Three Churches Leave Mennonite Denomination in Canada Over Its ‘Shifting Stance’ on the Way to Salvation and Homosexuality

Congregations from three Anabaptist churches in Ontario have left the over 100-congregation Mennonite Church Eastern Canada over theological concerns, some of which relate to issues of sexuality and salvation. 

“We announce with great sadness Kingsfield-Clinton and Kingsfield-Zurich Mennonite Church, Living Water Christian Fellowship and Maple View Mennonite Church have left the MC Eastern Canada family,” the church conference said a recent statement publicized by CanadianMennonite.org.

“After a healthy conversation with leadership from each congregation, we mourn their leaving, and we bless and pray God’s best for each of them in their future ministry.”

According to the magazine, the churches formalized their departures from the denomination earlier this spring.

Pastor Brent Kipfer of Maple View Mennonite Church in Wellesley told the magazine that his church began a discernment process after members of the evangelical congregation noticed a “more widely varying theological diversity within MC Eastern Canada and MC Canada.”

Maple View stepped down to an associate member of MC Eastern Canada last June.

Kipfer said that Maple View was spurred to “review its relationships with the denomination” due to the denomination’s shifting stance on LGBT issues.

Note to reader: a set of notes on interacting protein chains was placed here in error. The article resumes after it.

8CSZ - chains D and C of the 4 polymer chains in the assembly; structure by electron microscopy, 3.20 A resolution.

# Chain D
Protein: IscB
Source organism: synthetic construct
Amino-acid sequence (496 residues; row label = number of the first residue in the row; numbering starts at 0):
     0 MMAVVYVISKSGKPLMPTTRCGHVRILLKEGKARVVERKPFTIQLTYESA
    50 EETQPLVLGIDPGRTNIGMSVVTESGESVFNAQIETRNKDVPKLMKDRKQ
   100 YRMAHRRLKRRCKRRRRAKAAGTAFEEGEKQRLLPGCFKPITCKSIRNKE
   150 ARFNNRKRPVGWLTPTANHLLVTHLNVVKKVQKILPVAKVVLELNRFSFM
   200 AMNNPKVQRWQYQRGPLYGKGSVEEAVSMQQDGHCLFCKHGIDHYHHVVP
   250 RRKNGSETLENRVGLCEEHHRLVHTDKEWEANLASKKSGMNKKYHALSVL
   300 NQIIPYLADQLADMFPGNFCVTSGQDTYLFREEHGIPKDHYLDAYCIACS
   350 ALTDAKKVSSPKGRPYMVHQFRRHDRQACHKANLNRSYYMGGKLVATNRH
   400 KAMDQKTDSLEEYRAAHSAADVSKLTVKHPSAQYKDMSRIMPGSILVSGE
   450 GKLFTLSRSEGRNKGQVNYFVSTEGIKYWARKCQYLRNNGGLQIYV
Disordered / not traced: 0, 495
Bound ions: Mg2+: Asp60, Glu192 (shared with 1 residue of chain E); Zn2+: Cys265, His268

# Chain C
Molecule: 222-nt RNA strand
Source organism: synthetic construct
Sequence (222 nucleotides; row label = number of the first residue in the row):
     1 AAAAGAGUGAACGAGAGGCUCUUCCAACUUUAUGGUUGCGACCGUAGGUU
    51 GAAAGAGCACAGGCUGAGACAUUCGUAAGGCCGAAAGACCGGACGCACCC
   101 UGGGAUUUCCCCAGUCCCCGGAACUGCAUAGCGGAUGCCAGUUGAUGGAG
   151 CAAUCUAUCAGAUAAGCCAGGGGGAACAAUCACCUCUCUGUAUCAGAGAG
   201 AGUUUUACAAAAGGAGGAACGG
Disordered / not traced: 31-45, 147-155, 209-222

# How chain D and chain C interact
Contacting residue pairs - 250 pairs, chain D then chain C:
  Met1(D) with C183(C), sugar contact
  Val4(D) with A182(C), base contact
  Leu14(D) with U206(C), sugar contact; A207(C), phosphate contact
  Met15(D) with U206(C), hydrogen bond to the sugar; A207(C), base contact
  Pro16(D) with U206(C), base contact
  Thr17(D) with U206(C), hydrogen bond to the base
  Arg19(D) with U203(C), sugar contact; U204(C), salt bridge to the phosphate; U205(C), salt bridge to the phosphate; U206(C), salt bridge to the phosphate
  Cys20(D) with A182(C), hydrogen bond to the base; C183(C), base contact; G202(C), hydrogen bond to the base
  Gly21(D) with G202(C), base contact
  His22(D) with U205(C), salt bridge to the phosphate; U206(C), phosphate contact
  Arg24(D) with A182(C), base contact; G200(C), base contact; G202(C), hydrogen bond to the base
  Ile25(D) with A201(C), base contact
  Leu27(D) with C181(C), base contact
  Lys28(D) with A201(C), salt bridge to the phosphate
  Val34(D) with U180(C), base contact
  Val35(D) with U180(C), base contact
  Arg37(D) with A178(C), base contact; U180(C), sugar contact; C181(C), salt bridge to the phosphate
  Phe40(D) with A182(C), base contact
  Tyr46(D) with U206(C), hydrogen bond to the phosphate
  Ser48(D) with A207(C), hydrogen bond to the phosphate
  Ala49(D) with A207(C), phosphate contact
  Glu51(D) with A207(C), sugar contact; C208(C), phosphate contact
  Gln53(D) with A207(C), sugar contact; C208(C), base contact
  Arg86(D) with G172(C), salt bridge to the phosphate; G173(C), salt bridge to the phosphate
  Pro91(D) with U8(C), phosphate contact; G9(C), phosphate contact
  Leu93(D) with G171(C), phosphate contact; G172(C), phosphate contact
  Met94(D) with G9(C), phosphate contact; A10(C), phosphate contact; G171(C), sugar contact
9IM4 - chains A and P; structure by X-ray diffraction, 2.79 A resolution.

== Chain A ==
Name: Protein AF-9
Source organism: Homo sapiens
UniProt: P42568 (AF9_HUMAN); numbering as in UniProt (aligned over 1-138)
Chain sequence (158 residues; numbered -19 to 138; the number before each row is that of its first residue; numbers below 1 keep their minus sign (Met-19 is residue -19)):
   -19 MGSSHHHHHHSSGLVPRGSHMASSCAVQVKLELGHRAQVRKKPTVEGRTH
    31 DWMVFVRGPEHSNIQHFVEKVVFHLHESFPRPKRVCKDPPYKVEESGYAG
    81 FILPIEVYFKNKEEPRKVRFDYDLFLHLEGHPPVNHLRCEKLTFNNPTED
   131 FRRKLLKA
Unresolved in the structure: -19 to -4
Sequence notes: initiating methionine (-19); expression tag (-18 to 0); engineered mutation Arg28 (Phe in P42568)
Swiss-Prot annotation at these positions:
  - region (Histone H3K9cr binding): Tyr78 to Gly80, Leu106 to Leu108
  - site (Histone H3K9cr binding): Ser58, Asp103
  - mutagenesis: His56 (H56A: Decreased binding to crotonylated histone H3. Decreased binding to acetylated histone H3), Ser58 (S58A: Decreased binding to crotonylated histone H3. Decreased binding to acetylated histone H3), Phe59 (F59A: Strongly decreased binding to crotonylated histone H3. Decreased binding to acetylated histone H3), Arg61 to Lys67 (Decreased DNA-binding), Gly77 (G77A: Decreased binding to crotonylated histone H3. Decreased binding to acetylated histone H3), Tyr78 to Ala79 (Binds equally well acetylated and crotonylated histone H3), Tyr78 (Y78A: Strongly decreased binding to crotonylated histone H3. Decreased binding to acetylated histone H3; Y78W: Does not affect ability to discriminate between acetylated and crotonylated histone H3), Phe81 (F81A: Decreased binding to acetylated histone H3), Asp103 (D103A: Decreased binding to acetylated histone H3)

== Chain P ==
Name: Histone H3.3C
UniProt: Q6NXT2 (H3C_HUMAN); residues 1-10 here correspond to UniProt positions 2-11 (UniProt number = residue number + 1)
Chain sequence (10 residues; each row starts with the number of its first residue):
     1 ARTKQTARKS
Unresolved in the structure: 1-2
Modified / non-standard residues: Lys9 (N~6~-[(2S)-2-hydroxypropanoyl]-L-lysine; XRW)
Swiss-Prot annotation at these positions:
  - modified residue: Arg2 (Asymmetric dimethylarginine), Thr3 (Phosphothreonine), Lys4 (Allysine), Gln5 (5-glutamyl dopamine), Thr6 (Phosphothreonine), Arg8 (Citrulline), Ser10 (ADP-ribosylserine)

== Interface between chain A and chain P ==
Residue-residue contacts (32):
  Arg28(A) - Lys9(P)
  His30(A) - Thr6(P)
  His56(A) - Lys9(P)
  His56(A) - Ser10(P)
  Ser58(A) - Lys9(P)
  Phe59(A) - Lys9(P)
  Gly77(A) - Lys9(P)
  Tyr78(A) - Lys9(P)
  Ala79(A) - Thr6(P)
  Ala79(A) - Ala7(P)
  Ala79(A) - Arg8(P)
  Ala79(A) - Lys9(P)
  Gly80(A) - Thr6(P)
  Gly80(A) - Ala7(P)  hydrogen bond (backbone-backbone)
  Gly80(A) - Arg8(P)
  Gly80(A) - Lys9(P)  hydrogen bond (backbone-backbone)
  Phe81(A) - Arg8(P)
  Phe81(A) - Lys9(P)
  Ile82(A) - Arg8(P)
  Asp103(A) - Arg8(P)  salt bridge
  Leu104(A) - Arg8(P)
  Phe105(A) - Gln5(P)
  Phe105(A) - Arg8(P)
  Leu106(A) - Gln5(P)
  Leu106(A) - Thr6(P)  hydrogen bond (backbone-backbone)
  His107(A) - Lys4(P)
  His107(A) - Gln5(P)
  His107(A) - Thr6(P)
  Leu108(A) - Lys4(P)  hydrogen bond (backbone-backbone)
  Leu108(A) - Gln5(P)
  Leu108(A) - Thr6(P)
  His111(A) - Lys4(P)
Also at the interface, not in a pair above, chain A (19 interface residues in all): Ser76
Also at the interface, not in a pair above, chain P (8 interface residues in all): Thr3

In 2016, MC Canada congregations voted in favor of creating space for congregations to hold differing views from MC Canada’s traditional definition of marriage as being a union between one man and one woman.

“[C]oncerns about sexual ethics [are] a secondary expression of a deeper theological divergence … anchored in a more substantial discomfort with the range of theological diversity in the denomination,” Kipfer was quoted as saying.

The Kingsfield-Clinton and Kingsfield-Zurich Mennonite Church family of congregations have left the MC Eastern Canada and joined the Ontario Conference of Mennonite Brethren Churches as associate members.

Lead Pastor Ryan Jantzi told the Canadian Mennonite that around June 2018, church members acknowledged that they were “out of sync” with the shifting policies of the regional church body and felt more isolated.

The Kingsfield congregations stepped down to associate members of MC Eastern Canada in 2019 before a formal two-part vote was held in January. A majority of members voted to formally withdraw from MC Eastern Canada.

According to Jantzi, the Kingsfield  congregants were primarily concerned about convictions related to salvation and mission and how the “Mennonite church landscape has shifted.”

He said that the Kingsfield congregations affirm that Jesus is the only way to salvation and that “everyone, everywhere ought to be invited to place their faith in Jesus.”

Another concern, Jantzi said, was that his congregations were not completely in sync with MC Canada’s shifting position on sexuality.

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SOURCE: Christian Post, Samuel Smith